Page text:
With a subtle, appealing sound and often sensuous swing, Jeanie Bryson
is at times reminiscent of Maxine Sullivan; at other times Bryson creates
the frailness of Astrud Gilberto, or the kittenish charm of Susannah McCorkle.
Bryson's likable, easygoing style reflects Peggy Lee's coolness on the
new Telarc CD, "Some Cats Know (Jeanie Bryson sings songs of Peggy Lee),"
where this confident melody singer is framed by Natalie Cole's cohesive
rhythm section. Her ensemble's polish is applied by music director, guitarist
With 1996's "Number 2 Express" (Verve), McBride was able to reunite
Chick Corea and Jack DeJohnette in the recording studio for the first time
since the two played together in Miles Davis's 1968 group.
Manifesting strong and expressive bass lines, this natural bandleader
generates an economical, articulate walking bass style with voluptuous
sound, bone-deep rhythms and a resounding command of the low end of the
sonic spectrum. McBride's brawling, raucous ensemble features saxophonist
Tim Warfield, pianist Anthony Wonsey and drummer Carl Allen playing twisty
Winner of the 1993 Thelonious Monk Competition, Terrasson has played
on tour with jazz giants Betty Carter and Arthur Taylor. Following the
1995 release of his Blue Note debut, "Jacky Terrasson," came a world tour
of 150 concerts or club appearances. His current Blue Note recording, "Reach,"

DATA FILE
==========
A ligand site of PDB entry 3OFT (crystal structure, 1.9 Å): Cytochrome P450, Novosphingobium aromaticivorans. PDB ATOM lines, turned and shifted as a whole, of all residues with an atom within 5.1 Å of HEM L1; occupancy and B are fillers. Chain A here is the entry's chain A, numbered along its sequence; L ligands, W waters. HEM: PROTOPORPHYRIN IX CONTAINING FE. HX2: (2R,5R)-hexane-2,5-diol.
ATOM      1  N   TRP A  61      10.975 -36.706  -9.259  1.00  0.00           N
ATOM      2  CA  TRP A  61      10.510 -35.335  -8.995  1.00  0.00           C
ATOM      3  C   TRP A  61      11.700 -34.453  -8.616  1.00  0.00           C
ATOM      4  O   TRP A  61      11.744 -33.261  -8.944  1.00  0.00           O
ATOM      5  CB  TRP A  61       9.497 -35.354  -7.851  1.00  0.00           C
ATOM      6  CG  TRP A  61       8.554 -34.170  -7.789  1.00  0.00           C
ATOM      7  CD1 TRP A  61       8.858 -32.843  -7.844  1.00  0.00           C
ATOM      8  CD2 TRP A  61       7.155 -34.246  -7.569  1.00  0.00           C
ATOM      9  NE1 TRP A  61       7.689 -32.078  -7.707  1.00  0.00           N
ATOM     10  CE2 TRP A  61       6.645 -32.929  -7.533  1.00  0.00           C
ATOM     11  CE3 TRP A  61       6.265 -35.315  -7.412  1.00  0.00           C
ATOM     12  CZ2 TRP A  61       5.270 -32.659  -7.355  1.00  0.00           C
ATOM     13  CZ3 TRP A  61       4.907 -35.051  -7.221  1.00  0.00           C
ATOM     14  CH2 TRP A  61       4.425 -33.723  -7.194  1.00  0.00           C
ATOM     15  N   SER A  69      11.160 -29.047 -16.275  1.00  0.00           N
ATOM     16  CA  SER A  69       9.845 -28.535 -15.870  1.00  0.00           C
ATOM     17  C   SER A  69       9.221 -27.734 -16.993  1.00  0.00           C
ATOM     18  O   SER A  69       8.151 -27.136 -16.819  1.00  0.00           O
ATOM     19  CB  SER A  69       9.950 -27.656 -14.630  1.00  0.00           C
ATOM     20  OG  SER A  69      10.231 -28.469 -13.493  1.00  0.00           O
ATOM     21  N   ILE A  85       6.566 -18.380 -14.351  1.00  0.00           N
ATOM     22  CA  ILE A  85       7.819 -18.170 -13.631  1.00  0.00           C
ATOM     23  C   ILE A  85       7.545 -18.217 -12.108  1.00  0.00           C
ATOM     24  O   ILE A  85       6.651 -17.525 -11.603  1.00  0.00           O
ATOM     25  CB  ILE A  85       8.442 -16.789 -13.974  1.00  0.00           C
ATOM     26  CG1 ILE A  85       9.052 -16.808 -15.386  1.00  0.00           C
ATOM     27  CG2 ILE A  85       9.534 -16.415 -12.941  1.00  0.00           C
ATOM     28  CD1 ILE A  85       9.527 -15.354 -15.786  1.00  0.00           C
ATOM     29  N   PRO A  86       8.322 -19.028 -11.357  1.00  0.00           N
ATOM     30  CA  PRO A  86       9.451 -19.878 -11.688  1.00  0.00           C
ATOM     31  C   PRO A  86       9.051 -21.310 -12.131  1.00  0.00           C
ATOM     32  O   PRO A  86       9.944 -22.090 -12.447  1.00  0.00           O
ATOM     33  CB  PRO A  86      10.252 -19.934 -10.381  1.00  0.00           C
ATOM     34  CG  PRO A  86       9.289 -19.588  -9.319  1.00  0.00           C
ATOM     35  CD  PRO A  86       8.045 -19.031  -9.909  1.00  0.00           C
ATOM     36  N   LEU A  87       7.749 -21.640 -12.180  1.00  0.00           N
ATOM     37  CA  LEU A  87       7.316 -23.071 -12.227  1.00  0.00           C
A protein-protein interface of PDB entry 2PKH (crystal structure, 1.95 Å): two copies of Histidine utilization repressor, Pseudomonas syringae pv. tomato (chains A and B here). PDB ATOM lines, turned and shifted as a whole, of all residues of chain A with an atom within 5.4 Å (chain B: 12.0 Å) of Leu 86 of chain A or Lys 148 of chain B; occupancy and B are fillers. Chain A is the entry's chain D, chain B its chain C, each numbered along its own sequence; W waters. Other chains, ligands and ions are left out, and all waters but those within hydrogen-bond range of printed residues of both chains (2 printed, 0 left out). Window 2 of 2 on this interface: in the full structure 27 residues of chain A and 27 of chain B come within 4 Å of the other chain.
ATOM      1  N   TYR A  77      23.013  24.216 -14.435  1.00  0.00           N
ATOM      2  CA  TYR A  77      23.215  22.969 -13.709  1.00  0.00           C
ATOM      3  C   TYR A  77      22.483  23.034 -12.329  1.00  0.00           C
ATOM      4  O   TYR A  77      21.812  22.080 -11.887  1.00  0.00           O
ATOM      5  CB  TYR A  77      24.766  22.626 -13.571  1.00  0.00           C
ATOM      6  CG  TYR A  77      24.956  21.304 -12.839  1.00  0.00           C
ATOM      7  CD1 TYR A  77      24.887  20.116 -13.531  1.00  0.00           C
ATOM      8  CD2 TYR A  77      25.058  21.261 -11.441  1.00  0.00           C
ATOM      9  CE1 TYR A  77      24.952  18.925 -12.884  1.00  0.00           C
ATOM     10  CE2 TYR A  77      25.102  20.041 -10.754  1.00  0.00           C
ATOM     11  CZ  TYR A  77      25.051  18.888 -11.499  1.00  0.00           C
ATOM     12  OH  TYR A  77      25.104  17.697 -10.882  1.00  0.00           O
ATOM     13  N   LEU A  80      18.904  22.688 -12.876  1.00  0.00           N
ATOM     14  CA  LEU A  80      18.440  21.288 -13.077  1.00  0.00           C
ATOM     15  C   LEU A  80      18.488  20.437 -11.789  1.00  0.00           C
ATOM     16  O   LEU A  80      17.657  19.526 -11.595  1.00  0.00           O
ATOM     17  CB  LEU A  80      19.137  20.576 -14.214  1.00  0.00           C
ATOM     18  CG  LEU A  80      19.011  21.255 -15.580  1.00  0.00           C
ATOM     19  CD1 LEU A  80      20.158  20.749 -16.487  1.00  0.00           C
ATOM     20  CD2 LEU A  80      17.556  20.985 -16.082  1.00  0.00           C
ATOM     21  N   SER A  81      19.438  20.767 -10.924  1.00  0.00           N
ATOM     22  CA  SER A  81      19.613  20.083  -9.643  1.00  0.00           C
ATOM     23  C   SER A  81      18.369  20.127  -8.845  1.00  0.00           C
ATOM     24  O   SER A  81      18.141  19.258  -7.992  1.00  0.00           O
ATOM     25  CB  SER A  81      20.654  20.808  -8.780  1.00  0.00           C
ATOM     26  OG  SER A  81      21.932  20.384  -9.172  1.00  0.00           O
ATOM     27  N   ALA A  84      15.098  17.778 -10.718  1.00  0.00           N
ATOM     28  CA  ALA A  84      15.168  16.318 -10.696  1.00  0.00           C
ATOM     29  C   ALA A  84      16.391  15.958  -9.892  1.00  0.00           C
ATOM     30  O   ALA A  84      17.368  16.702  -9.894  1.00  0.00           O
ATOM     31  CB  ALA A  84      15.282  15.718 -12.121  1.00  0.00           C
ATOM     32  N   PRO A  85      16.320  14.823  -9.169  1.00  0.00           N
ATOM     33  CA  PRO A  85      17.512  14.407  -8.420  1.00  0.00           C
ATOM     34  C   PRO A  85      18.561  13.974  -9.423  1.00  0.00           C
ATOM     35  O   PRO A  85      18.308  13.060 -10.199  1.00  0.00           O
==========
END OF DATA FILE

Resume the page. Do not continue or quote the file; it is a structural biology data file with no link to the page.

features bassist Ugonna Okegwo and drummer Leon Parker.
As a high schooler, Payton was championed by Wynton Marsalis, who recalls,
"Nicholas is a great musician who was very serious about learning and developing
all aspects of jazz musicianship." Payton has since become a regular member
of Marsalis's Jazz at Lincoln Center Orchestra and released his critically
acclaimed CD "From This Moment On" in 1994. This year, Payton appears as
Oran "Hot Lips" Page in Robert Altman's major motion picture "Kansas City."
The bright new trumpet star mixes the hard bop influences of Freddie Hubbard
and Wynton Marsalis with his New Orleans blues heritage to create a plush,
Another cast member from the Altman film, alto saxophonist Jesse Davis,
appears with Nicholas Payton in Grand Rapids. Together they create a formidable
front-line. Davis just released his sixth CD since 1991, "From Within"
(Concord), prompting veteran jazz writer Ira Gitler to observe that Davis
plays alto saxophone with very welcome echoes of Charlie Parker, Cannonball
Adderley and even a little bit of Sonny Stitt, but he says, "there's no
doubt you're listening to the soul of Jesse Davis."
Past Performers in the Series
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